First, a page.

- Some tick species are better adapted to withstand cold temperatures and can remain active throughout winter, depending on the regional climate.
- Ticks in wooded areas or with dense vegetation may have more protection from harsh winds and freezing temperatures, providing them better chances of survival.
- Ticks that live in leaves or burrows use these natural insulation methods to remain protected from the cold.
Remember, even when temperatures drop, it’s essential to stay vigilant against ticks and take necessary precautions to protect yourself, your family, and your pets from tick-borne diseases.
Protective Measures Against Winter Ticks
Tick Control During Winter
Ticks, including the winter tick, can survive and stay active throughout the colder months. To protect yourself and your surroundings, it’s essential to carry out tick control measures during winter:
Inspect your clothes and pets: After spending time outdoors, be sure to check your clothes and pets for ticks. Ticks can hitch a ride inside your home on clothing or pets.
Tumble dry clothes: To kill ticks on dry clothing, put them in a dryer on high heat for 10 minutes after coming indoors. If the clothes are damp, additional time might be necessary.
Prune trees and clear brush: Trim overgrown trees and shrubs around your home to reduce tick habitats.
Use Integrated Pest Management (IPM): The EPA recommends the use of IPM to minimize tick populations and prevent tick-borne diseases. IPM involves setting action thresholds, monitoring tick species, and promoting effective prevention tools.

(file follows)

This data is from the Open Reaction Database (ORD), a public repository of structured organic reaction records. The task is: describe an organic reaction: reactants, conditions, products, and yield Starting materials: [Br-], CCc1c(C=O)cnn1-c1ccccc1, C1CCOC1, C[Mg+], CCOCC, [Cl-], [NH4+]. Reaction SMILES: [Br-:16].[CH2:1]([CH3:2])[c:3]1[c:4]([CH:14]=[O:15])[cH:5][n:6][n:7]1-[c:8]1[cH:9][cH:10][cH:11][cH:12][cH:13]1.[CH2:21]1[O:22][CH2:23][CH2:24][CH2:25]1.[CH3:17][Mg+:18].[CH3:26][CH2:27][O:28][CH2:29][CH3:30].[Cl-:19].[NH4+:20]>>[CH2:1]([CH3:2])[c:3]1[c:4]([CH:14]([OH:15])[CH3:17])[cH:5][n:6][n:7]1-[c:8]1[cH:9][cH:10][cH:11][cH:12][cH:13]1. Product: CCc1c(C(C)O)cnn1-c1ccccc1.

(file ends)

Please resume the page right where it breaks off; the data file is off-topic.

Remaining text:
Preventing Tick Diseases
Taking preventive measures against tick bites can help in reducing the risk of tick-borne diseases, such as Lyme disease. Follow these tips:
Wear protective clothing: When venturing outdoors, wear long sleeves, pants, and closed-toe shoes to minimize the exposed skin where ticks can latch on.
Apply tick repellent: Use a repellent with DEET, picaridin, or another EPA-registered ingredient on your skin and clothing to deter ticks. Remember to follow product instructions.
Be cautious in tick-infested areas: If you’re in an area known for ticks, stay vigilant by sticking to the center of trails and avoiding tall grass or heavy brush.
By adopting these preventive measures during winter, you can keep ticks at bay and reduce the risk of tick-borne diseases.
Over the years, our website, whatsthatbug.com has received hundreds of letters and some interesting images asking us about these insects. Scroll down to have a look at some of them.
Letter 1 – Tick
Subject: In my bed
Location: West Palm Beach
February 20, 2013 6:48 am
I do not believe these are bed bugs as the head is not pronounced and we have not been bitten. There are not that many of them as well. they are under my mattress and sometimes on top.
Signature: Thank you, Joel T. [Ed. Note: Surname withheld for privacy]
You are correct. This is not a Bed Bug, but it is a blood sucking Tick and it appears to be engorged. We suspect that perhaps you have a pet dog or cat that goes out and sleeps on the bed. You should try to do a thorough cleaning and elimination. Ticks do not prefer humans as prey, but if they are hungry, they will bite people. FYI, we have taken the liberty of editing your surname from this posting in an effort to save you and your family from potential embarrassment.
Letter 2 – Tick
jelly bean sized grey bug
Location: Encinitas, California
January 31, 2011 5:44 pm
I found our jelly bean friend while walking my dog, brought it home for a few photos and returned it to where I found it. It is about the size of a jelly bean, has a flexible exoskeleton with what appears to be small holes and shifting indents on its back.
What is this bug!?
We knew just by your subject line that you had found a blood engorged Tick, but alas, we do not possess the necessary skills to classify this Tick to the species level. We believe the correct answer can be found on BugGuide. Is there an Acarologist out there who can provide the correct answer as well as the identifying traits?
Letter 3 – Tick
Florida Cat Tick
Location: Tampa, Florida
December 27, 2010 12:27 pm